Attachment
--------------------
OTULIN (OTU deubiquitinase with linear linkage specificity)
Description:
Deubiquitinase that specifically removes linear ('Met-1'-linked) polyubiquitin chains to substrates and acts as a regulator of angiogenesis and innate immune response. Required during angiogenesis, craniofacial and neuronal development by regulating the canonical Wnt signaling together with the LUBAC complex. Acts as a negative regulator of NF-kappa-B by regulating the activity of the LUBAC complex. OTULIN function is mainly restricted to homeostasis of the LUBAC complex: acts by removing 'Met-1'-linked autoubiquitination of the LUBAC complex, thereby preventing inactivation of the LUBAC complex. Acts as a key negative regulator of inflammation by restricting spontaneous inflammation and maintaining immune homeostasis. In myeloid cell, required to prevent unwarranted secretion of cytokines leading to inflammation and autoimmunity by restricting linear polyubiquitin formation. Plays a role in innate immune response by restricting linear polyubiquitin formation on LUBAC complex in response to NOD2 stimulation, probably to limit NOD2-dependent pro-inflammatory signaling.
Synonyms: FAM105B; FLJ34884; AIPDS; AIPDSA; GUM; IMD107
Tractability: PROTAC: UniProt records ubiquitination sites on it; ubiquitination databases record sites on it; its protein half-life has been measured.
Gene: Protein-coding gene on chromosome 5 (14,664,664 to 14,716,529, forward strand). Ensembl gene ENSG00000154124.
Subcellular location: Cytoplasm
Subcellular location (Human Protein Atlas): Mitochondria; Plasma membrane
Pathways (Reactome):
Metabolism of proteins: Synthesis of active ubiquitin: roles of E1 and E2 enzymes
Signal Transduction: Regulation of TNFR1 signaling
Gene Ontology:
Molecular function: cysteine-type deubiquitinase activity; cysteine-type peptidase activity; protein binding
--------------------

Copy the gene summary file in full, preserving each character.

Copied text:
OTULIN (OTU deubiquitinase with linear linkage specificity)
Description:
Deubiquitinase that specifically removes linear ('Met-1'-linked) polyubiquitin chains to substrates and acts as a regulator of angiogenesis and innate immune response. Required during angiogenesis, craniofacial and neuronal development by regulating the canonical Wnt signaling together with the LUBAC complex. Acts as a negative regulator of NF-kappa-B by regulating the activity of the LUBAC complex. OTULIN function is mainly restricted to homeostasis of the LUBAC complex: acts by removing 'Met-1'-linked autoubiquitination of the LUBAC complex, thereby preventing inactivation of the LUBAC complex. Acts as a key negative regulator of inflammation by restricting spontaneous inflammation and maintaining immune homeostasis. In myeloid cell, required to prevent unwarranted secretion of cytokines leading to inflammation and autoimmunity by restricting linear polyubiquitin formation. Plays a role in innate immune response by restricting linear polyubiquitin formation on LUBAC complex in response to NOD2 stimulation, probably to limit NOD2-dependent pro-inflammatory signaling.
Synonyms: FAM105B; FLJ34884; AIPDS; AIPDSA; GUM; IMD107
Tractability: PROTAC: UniProt records ubiquitination sites on it; ubiquitination databases record sites on it; its protein half-life has been measured.
Gene: Protein-coding gene on chromosome 5 (14,664,664 to 14,716,529, forward strand). Ensembl gene ENSG00000154124.
Subcellular location: Cytoplasm
Subcellular location (Human Protein Atlas): Mitochondria; Plasma membrane
Pathways (Reactome):
Metabolism of proteins: Synthesis of active ubiquitin: roles of E1 and E2 enzymes
Signal Transduction: Regulation of TNFR1 signaling
Gene Ontology:
Molecular function: cysteine-type deubiquitinase activity; cysteine-type peptidase activity; protein binding